The Consulate General of Switzerland in Shanghai - Commercial Section
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ISSUE N° 10 September, 2001

 Economic Situation of the Yangtse Delta Region

1. Yangtse Delta Region Continues to Play the Role of Locomotive

While the world economy is slowing down, China's economy is still robust. In the first half of this year, it grew nearly as fast as in the last years, and the Yangtse delta region(*) played a locomotive role in the development of the country's economy. 

The GDP of China rose 7.9% to 4.2942 trillion Yuan (517.4 billion USD) during the first six months of this year. In the same period, the growth rate of the Yangtse delta region was more than 10%, two percentage points higher than China's average. According to local statistic authorities, the GDP of Shanghai reached 230.3 billion Yuan in the first six months of this year, an increase of 10.2%; in Jiangsu, the GDP was 418.8 billion Yuan, an increase of 10.4% and in Zhejiang 313.6 billion Yuan, an increase of 10.5% (See table below). 

The aggregated GDP of the delta region climbed to 962.69 billion Yuan, accounting for 22.4% of China's total, a remarkable result compared to its rather low percentages of population (10.9%) and area (2.2%). 

2. Investment in Public Works: One of the Main Contributors to Growth

The national economy was driven first by heavily increased investment in public works, especially in infrastructure. Statistics show that the growth rate of completed investments in fixed assets in the delta region was a little higher than the country's average (15.1%) in the past months, but the growth rate of total retail sales of consumer goods was lower than China's average (10.3%). Furthermore as the "Heaven of China", the delta region did not meet any major natural disasters as some other provinces. 

A large scale of highway construction has been undertaken in the delta region. In Shanghai, the highway under construction, or at its beginning, amounts to 160 km. The project of the magnetically-driven railway linking Metro-Line 2 and Pudong Airport started in March 2001 and will be completed within two years. In Zhejiang, the government installed 8.4 billion Yuan in its budget for this year to prolong its highway for another 143 km. The highway from Shanghai through Hangzhou to Ningbo is being broadened to 6 or 8 lanes, and in Jiangsu, the highway along the Yangtse river (137 km) with an investment of 5.6 billion Yuan is under construction. It will be completed before the end of 2004. These are only some examples. 

3. Export and Foreign Investment: the Other Two Contributors to Growth

The economic growth of the region was further supported by rapid increase of exports and foreign investments. During the first half of 2001, Shanghai exported goods with a value of 13.74 billion USD, an increase of 16.9% compared to the same period of last year; Jiangsu exported 13.79 billion USD, an increase of 18.4% and Zhejiang's export was 10.67 billion USD, an increase of 21.8% over the same period last year. The provincial export growth was thus much higher than China's average growth rate ( 8.8%). The region's total export value increased by 18.7 % compared to the same period of last year, and reached 38.203 billion USD, accounting for 30.7% of China' total (124,57 billion USD). Nonetheless it is important to see that the growth rate of exports has reached only a third of the exceptional growth rates for the same period last year. A "normalisation"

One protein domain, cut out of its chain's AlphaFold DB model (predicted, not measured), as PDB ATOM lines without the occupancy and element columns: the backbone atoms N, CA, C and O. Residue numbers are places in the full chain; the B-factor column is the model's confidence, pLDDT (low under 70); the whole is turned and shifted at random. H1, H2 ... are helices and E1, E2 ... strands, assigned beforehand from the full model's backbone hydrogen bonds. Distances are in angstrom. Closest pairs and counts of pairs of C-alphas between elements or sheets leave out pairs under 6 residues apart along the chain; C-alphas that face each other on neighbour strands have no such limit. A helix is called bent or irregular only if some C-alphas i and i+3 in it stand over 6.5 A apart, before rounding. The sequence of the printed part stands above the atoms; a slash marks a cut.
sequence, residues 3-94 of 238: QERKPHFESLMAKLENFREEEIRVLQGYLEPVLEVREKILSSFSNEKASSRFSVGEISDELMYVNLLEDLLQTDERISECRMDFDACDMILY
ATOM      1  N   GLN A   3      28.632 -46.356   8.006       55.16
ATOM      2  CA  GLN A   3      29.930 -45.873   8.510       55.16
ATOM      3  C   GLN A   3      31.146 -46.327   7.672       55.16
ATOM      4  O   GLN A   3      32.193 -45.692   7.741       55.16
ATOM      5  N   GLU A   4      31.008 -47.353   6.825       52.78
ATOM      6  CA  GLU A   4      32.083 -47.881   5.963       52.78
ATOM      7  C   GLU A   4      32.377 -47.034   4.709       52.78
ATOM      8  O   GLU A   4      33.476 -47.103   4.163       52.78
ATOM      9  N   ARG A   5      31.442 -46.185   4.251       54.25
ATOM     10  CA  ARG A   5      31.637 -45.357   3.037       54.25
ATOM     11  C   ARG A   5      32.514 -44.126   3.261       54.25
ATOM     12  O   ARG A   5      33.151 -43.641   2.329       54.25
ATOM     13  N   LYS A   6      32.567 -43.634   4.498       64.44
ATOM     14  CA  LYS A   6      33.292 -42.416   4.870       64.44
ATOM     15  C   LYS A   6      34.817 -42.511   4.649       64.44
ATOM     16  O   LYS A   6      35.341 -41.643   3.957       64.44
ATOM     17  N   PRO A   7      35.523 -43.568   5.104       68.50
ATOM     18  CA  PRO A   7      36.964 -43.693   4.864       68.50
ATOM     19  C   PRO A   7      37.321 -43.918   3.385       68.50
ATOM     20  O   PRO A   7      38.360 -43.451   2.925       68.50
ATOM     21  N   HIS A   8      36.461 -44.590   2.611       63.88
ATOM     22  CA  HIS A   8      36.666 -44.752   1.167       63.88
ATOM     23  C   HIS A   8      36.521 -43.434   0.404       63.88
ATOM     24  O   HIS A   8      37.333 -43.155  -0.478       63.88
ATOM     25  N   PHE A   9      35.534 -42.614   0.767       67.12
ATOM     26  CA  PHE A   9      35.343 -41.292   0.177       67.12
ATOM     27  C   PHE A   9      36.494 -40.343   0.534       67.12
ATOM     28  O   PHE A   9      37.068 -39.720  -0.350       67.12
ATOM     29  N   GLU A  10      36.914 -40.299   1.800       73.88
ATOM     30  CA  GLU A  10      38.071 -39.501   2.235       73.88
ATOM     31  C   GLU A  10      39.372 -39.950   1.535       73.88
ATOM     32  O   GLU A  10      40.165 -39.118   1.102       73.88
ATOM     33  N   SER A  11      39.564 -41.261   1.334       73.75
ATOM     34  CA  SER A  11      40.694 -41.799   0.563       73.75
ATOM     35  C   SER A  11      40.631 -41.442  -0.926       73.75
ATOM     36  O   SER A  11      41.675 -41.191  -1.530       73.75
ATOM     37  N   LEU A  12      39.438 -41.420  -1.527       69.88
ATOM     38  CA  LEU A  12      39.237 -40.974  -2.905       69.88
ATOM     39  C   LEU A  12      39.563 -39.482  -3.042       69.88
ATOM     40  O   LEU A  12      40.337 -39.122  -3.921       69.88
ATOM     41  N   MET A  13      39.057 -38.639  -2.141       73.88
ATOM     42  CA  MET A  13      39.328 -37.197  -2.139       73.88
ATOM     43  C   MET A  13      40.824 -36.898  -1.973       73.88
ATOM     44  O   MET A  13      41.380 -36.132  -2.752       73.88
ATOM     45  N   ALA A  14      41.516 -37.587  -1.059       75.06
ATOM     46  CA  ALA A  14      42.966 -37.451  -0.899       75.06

of export growth has thus taken place.

The delta region therefore holds a leading position in China's foreign trade. In fact, after Guangdong province, Jiangsu and Shanghai ranked second and third in exports (including processing industries) among the provinces of China. Zhejiang is one of the most aggressive trading provinces in China: its export volume was considerably bigger than its imports. In terms of ordinary trade (excluding processing industries), Zhejiang is the biggest exporter in China. Its trade surplus exceeded 11 billion USD last year, accounting for 45.8% of China's total. A strong contribution to the success of Zhejiang was made by private and collective enterprises, getting more export rights in the last few years. During the first six months, private and collective enterprises exported goods for 2.42 billion USD, an increase of 82.8%. The contribution rate of private and collective enterprises to the export increment of the province amounted to 57.3 %.